By  on August 17, 2009

Exhibitors at Ecollection, the green sector of WWDMAGIC that made its debut a year ago, will spotlight innovative and recycled textiles that spice up sustainable fashion with pattern, texture and flair. Among the newest fabrics are prints made with plant dyes on organic wovens and knits, stretch satin woven from bamboo, organic cotton crepe and a knit blend crafted with corn fiber.

“As more people get into green, you need to have something to differentiate yourself,” said Jim Martin, owner of Green 3, which will exhibit quirky women’s totes made of vintage men’s suits and colorful patchwork scarves sewn from recycled T-shirts.

He feels eco-conscious vendors might attract more attention at the show. “Now, people who had not been as interested in green product or made-in-the-U.S. suddenly find that appealing, because it might give them an opportunity to tell a story that will help them hold their prices,” said Martin.

Jonano, which develops organic and sustainable fabrics for streamlined sportswear and dresses, will introduce a stretch knit of corn, bamboo and spandex, plus an artistic printing technique on bamboo and spandex jersey.

“I discovered a watercolor dye technique in Istanbul where the dyes go on almost free-form, and they blend like a watercolor painting. Each piece will look different,” said Bonnie Siefers, owner and designer.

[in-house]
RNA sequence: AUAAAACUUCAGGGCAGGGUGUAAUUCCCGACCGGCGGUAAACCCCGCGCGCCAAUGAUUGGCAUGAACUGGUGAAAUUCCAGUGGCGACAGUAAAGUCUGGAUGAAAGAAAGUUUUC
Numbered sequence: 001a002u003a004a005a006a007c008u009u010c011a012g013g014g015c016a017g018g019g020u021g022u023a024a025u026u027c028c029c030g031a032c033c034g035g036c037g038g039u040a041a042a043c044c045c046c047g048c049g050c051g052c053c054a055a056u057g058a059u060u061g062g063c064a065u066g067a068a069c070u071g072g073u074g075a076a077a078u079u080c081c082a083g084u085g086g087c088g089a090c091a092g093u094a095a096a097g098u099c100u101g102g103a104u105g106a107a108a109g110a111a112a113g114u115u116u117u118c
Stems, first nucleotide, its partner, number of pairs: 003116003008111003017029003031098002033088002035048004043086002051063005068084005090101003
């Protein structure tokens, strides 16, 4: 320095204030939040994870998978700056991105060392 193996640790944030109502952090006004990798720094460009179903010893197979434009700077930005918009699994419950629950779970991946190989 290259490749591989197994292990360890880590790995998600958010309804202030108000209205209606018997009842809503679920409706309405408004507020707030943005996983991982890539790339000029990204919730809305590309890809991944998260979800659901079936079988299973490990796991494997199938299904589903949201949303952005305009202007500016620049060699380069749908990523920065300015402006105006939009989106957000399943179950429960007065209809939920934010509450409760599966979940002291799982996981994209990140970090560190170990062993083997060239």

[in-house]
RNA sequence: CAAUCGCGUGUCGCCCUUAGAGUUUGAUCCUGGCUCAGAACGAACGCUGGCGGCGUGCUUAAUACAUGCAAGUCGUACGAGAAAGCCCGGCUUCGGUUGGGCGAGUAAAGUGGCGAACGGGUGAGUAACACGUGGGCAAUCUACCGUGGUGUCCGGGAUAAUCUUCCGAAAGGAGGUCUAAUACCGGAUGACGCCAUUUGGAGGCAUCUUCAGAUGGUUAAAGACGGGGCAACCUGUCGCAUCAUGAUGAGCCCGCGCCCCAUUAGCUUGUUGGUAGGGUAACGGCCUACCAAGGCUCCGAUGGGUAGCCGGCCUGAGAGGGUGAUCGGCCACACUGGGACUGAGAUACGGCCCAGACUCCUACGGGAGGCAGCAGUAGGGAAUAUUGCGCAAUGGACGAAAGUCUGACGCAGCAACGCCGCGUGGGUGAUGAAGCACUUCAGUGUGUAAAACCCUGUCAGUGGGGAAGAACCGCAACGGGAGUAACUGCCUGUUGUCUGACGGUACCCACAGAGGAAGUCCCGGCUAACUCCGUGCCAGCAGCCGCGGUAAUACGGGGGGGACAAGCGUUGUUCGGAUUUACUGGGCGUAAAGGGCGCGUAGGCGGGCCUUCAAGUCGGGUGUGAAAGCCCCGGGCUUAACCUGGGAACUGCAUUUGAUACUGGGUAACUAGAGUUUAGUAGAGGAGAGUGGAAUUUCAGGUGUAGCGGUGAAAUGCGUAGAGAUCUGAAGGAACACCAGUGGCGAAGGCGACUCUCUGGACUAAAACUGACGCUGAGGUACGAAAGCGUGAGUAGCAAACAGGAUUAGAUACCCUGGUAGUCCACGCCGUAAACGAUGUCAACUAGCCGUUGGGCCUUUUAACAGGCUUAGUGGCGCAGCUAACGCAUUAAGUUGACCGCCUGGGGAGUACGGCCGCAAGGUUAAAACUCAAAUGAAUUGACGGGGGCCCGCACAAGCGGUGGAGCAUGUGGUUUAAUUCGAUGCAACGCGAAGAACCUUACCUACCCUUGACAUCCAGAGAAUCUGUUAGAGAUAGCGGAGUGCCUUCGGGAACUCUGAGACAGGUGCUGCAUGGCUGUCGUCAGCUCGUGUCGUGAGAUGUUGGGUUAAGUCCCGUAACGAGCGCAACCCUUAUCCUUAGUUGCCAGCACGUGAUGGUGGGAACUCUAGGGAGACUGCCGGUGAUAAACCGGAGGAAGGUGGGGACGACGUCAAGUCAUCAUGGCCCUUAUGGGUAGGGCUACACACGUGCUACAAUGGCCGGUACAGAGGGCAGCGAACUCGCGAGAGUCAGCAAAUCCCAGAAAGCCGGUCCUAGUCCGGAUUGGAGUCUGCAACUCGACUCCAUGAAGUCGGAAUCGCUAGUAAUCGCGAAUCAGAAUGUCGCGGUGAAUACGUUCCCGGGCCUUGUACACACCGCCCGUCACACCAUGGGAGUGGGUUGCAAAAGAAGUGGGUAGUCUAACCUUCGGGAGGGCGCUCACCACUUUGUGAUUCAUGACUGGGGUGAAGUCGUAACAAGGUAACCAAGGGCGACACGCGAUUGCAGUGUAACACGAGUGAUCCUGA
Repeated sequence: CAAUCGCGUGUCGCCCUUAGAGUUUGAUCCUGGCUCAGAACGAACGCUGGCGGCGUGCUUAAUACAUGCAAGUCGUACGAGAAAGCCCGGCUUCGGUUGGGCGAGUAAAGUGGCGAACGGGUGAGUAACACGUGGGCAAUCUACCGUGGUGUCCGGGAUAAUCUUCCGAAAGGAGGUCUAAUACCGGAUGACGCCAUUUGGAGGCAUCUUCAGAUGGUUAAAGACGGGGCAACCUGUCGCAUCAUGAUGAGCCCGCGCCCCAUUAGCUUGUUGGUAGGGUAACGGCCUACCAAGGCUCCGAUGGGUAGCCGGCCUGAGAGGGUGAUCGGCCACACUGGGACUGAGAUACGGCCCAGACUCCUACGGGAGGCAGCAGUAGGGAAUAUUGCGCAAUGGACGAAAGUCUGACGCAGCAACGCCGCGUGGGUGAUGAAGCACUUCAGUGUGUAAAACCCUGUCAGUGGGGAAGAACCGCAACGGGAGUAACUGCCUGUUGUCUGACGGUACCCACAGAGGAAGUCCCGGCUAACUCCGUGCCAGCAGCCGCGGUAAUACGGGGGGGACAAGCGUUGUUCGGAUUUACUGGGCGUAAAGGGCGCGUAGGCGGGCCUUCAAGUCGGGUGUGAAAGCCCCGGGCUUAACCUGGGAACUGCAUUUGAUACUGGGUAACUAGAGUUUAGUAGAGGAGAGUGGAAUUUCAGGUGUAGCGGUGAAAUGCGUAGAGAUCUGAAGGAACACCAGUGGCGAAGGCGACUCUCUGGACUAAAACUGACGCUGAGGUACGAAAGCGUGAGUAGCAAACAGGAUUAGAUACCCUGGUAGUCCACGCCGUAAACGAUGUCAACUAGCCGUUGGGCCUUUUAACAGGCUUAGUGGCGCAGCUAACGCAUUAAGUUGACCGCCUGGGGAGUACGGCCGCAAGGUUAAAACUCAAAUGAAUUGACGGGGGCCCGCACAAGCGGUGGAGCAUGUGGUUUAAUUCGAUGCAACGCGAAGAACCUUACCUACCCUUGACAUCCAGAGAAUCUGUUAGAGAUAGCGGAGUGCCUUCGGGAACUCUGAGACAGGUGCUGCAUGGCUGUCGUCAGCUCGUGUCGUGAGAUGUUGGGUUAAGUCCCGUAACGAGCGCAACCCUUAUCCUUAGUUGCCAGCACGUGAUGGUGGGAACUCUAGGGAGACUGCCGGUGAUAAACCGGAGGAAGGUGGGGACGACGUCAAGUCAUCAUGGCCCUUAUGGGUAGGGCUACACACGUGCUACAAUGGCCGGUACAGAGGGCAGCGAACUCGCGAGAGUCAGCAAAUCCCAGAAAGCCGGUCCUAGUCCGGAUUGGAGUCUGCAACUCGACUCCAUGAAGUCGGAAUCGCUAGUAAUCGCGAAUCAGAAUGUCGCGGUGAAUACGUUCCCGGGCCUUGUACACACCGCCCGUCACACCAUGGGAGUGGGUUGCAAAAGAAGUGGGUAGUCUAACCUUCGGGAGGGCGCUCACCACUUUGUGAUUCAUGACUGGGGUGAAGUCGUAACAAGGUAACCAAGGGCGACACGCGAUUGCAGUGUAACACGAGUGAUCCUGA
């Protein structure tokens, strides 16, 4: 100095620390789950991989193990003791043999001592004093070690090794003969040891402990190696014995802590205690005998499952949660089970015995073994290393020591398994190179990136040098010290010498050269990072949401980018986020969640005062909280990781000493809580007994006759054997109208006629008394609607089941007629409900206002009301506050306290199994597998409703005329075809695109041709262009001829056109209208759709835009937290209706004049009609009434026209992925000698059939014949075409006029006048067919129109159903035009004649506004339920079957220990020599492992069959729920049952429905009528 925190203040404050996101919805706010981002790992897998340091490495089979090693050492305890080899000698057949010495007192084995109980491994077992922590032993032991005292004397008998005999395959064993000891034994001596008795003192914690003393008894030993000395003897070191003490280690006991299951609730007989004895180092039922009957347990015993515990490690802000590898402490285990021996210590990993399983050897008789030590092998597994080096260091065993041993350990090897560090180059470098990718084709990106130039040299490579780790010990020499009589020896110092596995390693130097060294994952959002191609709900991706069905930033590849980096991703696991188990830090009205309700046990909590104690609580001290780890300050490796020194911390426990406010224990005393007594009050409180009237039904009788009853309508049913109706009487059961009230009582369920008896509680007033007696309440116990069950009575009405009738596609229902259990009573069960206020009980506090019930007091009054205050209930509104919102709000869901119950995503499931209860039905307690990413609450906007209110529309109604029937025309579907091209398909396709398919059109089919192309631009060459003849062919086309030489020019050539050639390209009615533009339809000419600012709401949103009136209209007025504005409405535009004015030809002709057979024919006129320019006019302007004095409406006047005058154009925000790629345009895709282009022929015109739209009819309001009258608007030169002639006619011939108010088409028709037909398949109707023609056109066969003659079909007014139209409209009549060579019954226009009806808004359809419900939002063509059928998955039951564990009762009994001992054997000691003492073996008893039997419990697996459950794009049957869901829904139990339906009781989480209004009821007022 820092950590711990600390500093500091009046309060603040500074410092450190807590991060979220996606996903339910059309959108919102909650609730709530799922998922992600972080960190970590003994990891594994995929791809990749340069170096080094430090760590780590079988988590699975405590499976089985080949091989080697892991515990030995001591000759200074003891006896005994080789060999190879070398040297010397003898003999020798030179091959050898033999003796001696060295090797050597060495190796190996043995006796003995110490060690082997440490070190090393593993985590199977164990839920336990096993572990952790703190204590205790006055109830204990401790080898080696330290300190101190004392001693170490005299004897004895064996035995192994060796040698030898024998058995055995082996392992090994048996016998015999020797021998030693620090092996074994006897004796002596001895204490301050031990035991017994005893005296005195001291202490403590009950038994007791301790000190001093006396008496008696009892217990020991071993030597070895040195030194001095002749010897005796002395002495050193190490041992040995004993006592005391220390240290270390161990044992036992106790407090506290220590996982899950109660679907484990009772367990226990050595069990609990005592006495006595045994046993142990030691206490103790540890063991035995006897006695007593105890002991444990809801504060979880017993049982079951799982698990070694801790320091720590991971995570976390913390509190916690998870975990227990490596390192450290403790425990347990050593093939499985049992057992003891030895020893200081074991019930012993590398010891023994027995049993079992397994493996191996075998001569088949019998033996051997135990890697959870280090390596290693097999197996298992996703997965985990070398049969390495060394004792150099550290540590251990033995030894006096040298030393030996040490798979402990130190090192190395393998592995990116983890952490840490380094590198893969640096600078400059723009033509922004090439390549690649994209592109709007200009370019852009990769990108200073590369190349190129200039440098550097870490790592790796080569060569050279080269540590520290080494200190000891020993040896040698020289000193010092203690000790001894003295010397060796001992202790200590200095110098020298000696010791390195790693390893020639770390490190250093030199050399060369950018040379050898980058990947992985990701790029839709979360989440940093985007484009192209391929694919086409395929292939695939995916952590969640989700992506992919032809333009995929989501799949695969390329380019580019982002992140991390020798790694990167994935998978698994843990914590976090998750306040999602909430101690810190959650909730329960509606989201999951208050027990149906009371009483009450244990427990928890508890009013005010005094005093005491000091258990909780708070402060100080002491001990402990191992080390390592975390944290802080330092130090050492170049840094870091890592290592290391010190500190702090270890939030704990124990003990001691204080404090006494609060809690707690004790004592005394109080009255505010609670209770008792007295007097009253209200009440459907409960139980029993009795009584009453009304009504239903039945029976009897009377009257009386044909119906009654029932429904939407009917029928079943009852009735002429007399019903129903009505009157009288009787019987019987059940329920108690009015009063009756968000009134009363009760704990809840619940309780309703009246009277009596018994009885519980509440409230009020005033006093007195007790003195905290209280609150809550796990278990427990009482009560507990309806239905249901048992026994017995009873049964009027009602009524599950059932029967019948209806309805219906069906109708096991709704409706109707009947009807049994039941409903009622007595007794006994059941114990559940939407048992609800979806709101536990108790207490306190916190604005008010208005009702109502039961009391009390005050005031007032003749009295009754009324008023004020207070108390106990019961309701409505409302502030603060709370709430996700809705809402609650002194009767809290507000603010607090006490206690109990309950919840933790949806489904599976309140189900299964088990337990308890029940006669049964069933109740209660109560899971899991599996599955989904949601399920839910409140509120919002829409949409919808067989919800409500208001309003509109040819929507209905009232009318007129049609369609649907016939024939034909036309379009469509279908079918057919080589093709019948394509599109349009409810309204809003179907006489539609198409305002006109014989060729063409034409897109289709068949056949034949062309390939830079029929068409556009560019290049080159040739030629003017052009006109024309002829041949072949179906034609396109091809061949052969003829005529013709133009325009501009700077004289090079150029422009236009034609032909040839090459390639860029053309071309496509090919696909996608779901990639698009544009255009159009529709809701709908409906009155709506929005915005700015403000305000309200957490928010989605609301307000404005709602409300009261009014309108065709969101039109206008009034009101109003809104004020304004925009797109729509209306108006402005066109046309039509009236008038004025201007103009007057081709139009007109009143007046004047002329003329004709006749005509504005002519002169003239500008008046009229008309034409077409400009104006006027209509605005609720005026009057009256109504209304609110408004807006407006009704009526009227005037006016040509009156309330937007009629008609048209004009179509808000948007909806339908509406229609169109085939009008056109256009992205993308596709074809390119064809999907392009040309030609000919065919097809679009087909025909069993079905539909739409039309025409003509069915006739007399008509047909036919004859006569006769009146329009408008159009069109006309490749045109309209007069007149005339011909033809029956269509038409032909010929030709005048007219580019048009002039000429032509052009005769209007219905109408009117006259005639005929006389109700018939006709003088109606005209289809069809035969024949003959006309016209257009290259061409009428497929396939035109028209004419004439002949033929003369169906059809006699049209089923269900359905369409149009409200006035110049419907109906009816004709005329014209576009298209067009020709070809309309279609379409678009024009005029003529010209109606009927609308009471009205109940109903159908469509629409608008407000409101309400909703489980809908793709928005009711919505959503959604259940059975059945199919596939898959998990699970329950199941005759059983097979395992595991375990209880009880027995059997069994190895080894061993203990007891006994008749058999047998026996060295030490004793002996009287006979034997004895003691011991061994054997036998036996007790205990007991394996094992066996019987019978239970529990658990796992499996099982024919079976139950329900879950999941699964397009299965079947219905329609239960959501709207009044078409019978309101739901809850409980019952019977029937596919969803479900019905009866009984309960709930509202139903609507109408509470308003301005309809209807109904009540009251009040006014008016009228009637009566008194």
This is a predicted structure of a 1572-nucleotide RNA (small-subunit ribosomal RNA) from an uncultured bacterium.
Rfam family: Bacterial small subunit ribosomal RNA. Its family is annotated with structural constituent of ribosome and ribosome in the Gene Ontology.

The corn blend in black or a flecked neutral will be featured in Jonano’s first pieces of lingerie — a camisole, boyshorts, pants and kimono for immediate delivery. Wholesale prices start at $12 for organic bamboo T-shirts printed with “Love” or “Dream,” and top out at $79 for a long zip jacket in a nubby slate silk lined with silk charmeuse. The textured, linenlike outer fabric is woven from fibers extracted from silk cocoons without destroying the worms, a more labor-intensive process than the customary practice of boiling the cocoons, she noted.

Ethos Paris will highlight its Botanical Impressions line of organic cotton knits and wovens colored with plant-based dyes, said Leslie Leroux, chief executive officer of the French firm’s North American division. First shipped this year and expanded for spring, Botanical Impressions mixes the fabrics in dresses and tops wholesaling from $20 to $29. “We came up with a lot of interesting prints and colors,” she added. “It was our best line for spring because it is so unusual and we have very good prices, especially for an organic cotton line.”

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